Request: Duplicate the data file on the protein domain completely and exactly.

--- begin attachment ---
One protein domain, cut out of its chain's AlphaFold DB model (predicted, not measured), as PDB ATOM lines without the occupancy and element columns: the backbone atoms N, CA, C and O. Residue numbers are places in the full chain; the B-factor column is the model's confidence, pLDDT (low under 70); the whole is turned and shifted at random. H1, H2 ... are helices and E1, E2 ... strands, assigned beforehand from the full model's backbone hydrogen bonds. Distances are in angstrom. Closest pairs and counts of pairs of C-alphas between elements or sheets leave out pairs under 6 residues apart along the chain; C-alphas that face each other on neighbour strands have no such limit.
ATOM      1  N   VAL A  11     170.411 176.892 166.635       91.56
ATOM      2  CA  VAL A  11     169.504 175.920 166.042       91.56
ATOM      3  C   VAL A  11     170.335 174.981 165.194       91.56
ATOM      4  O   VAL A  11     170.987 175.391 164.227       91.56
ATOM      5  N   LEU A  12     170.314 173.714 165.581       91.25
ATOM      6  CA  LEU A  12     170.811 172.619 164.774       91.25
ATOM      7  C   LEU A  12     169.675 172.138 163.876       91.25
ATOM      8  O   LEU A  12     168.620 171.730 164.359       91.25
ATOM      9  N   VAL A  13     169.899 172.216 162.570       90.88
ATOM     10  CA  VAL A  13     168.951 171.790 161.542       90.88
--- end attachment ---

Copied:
One protein domain, cut out of its chain's AlphaFold DB model (predicted, not measured), as PDB ATOM lines without the occupancy and element columns: the backbone atoms N, CA, C and O. Residue numbers are places in the full chain; the B-factor column is the model's confidence, pLDDT (low under 70); the whole is turned and shifted at random. H1, H2 ... are helices and E1, E2 ... strands, assigned beforehand from the full model's backbone hydrogen bonds. Distances are in angstrom. Closest pairs and counts of pairs of C-alphas between elements or sheets leave out pairs under 6 residues apart along the chain; C-alphas that face each other on neighbour strands have no such limit.
ATOM      1  N   VAL A  11     170.411 176.892 166.635       91.56
ATOM      2  CA  VAL A  11     169.504 175.920 166.042       91.56
ATOM      3  C   VAL A  11     170.335 174.981 165.194       91.56
ATOM      4  O   VAL A  11     170.987 175.391 164.227       91.56
ATOM      5  N   LEU A  12     170.314 173.714 165.581       91.25
ATOM      6  CA  LEU A  12     170.811 172.619 164.774       91.25
ATOM      7  C   LEU A  12     169.675 172.138 163.876       91.25
ATOM      8  O   LEU A  12     168.620 171.730 164.359       91.25
ATOM      9  N   VAL A  13     169.899 172.216 162.570       90.88
ATOM     10  CA  VAL A  13     168.951 171.790 161.542       90.88